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‘Citizen Scientist’ exalts ordinary heroes in conservation science

Journalist embarks on journey through crowdsourced research

11:00am, October 16, 2016
Cascades Butterfly Project

CROWDSOURCING  The subject of a new book, citizen science projects that get ordinary people involved in tracking, counting and monitoring species (like this butterfly monitoring project in the Cascades) can help scientists gather far more data than they could alone.

Citizen Scientist
Mary Ellen Hannibal
The Experiment, $25.95

You don’t need a degree in science to monitor backyard owls or measure trees. And anyone with a computer can help scientists track seal populations in Antarctica. Citizen science projects like these — which depend on crowdsourced data — are booming. And when faced with a planet scarred by industrialization and climate change, these efforts might be exactly what we need, environmental journalist Mary Ellen Hannibal argues in Citizen Scientist.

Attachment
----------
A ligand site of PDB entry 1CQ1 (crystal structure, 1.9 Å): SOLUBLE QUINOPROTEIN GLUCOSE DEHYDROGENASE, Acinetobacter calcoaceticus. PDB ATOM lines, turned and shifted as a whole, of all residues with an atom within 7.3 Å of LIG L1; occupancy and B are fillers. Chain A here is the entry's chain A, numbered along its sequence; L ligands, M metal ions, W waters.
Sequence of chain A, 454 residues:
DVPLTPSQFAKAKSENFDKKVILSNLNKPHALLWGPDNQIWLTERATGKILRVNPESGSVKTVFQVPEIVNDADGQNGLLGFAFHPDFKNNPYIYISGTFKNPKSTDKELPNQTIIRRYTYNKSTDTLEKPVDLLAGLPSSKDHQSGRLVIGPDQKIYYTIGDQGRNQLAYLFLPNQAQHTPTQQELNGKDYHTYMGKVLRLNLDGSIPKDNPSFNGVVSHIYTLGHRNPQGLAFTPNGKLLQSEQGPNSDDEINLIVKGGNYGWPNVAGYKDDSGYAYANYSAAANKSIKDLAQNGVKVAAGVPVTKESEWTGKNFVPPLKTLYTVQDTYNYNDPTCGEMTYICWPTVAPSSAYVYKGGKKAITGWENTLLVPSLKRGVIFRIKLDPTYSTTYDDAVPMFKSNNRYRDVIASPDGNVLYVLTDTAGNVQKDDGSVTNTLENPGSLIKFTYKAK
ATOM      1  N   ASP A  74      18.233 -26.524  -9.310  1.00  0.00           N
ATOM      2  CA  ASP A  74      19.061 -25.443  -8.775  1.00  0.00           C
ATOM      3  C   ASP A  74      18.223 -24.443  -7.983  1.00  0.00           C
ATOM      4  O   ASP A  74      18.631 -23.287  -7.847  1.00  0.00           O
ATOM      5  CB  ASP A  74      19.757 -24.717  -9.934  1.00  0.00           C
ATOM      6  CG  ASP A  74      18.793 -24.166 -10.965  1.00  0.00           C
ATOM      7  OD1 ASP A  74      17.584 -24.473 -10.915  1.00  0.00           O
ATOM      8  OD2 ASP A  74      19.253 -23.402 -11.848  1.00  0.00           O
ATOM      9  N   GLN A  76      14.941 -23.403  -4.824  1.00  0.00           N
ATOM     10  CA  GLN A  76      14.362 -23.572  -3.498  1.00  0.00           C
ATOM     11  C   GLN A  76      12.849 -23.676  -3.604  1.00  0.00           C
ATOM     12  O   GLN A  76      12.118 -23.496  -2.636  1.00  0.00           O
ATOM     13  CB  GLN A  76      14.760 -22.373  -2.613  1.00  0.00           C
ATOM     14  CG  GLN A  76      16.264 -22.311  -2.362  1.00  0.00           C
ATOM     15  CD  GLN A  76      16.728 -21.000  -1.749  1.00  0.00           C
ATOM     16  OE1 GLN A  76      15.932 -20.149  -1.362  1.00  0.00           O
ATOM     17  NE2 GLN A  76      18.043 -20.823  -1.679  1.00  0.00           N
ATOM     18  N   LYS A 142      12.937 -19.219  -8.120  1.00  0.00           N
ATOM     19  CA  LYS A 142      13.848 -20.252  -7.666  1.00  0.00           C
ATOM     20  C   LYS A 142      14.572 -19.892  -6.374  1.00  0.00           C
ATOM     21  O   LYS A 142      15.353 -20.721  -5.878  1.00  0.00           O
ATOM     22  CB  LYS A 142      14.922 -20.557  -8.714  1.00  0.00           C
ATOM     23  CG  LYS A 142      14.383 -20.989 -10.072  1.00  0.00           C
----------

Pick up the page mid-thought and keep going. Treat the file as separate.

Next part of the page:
What we call “citizen science” was once just “science.” After all, many early conservationists and natural historians — people like John Muir — weren’t academics. As species disappear faster and faster, scientists

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